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I’ve recorded some of my thoughts below the fold.

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Writer’s Quarantine Coming to an End?

Posted by B. Daniel Blatt at 6:00 pm - January 29, 2013.
Filed under: Blogging,Literature & Ideas,Writing

Now editing the sixth chapter of my fantasy epic, I am beginning to find the flow that should make it easier for me to write on a routine base — and have time for other pursuits.  Just last night instead of sketching out notes for the next chapter, as has been my wont while finishing one chapter up, I found myself mapping out the next four — and finally getting the main characters out of the fortress city of Nah-nathas and onto their adventure.

It has been an interesting process and I’ve been trying to take notes about it.  At first, it was kind of overwhelming to find a story that had been kicking around in my head coming together as a written narrative I can share with others and possibly publish.  And as I realize how much of a commitment I am undertaking as I begin to appreciate how much work is left to be done, even with the six chapters that are now “presentable.”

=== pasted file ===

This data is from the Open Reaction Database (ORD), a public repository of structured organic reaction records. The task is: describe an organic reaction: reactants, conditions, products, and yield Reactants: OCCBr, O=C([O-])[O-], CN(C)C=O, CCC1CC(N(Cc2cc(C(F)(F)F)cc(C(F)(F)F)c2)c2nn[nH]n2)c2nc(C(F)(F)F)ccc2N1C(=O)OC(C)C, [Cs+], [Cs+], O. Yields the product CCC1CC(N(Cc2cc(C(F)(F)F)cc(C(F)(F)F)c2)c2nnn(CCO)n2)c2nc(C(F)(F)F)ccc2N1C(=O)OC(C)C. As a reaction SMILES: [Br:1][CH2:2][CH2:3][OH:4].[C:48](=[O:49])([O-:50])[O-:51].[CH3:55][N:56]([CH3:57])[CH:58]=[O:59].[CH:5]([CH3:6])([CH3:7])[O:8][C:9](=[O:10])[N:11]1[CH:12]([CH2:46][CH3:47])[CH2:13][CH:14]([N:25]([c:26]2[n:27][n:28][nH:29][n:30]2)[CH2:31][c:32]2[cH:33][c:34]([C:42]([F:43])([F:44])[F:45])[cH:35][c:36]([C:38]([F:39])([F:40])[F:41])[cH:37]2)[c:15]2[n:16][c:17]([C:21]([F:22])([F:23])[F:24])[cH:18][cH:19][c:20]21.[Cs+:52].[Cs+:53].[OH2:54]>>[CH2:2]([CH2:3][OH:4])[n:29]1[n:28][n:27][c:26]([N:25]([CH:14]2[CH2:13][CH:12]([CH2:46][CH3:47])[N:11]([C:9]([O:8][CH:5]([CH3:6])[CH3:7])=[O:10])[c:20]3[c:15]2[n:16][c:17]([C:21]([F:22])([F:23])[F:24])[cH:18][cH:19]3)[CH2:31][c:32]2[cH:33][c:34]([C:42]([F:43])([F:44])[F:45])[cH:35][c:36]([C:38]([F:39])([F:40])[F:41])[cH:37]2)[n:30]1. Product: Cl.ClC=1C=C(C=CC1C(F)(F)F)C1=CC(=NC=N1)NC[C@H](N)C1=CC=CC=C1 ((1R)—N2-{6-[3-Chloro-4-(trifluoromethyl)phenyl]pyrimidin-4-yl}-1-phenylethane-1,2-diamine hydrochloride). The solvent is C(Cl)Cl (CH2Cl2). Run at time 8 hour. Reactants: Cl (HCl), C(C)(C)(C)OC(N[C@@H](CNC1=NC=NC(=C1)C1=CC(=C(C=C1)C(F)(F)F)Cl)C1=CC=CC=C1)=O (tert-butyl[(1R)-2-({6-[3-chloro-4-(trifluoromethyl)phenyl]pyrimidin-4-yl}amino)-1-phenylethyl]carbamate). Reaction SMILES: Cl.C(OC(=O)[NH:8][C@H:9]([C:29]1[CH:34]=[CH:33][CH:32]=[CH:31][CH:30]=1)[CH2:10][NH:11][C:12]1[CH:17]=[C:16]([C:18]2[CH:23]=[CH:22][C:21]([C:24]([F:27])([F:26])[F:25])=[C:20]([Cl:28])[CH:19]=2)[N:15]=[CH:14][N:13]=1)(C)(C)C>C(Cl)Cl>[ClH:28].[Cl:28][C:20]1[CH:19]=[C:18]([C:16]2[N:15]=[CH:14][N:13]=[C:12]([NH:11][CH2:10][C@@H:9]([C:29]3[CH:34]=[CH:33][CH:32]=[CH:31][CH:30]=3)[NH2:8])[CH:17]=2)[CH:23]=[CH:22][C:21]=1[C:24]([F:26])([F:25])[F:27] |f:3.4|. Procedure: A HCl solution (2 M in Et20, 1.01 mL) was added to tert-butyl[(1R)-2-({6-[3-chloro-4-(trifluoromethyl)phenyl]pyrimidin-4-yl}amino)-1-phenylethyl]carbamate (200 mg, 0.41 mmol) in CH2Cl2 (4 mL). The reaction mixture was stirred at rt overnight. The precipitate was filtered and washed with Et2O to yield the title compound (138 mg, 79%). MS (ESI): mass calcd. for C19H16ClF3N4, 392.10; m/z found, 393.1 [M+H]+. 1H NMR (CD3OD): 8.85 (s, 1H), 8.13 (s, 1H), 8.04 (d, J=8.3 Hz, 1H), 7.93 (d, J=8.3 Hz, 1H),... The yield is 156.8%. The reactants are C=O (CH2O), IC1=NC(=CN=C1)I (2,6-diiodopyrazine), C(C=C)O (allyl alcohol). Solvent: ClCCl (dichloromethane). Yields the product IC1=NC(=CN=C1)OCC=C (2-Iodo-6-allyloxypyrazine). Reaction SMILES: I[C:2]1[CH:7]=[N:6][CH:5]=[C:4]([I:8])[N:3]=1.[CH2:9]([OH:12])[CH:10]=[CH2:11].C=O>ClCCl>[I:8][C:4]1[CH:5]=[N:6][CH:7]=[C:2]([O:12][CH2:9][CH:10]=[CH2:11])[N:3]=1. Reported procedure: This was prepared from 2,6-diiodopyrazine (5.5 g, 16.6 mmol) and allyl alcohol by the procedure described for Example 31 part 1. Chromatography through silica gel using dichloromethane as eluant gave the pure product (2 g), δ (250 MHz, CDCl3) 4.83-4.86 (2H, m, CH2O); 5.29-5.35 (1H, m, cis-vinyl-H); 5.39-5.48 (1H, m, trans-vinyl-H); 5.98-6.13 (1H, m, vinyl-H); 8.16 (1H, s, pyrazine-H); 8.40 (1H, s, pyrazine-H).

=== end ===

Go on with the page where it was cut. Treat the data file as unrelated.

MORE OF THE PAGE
Unlike the time in the 1990s when I made the choice to write my first novel, this time I know that just following through on the inspiration, writing the story that just comes to you (and even manages to move others), is not enough to sell the book.  This time, I am aware that I could succeed at a writing a novel, but fail at earning a living from it.

Still, the story is there and continues to come to me, like old memories suddenly rediscovered when dipping a pastry into a cup of tea.  I finally understand why the dragon is not doing as the Dark Lord would have her do when he summoned her, why she threatens to frustrate his schemes to extend his domination over this imaginary world that exits within my mind — and now increasingly on my computer (and in the hands of friends).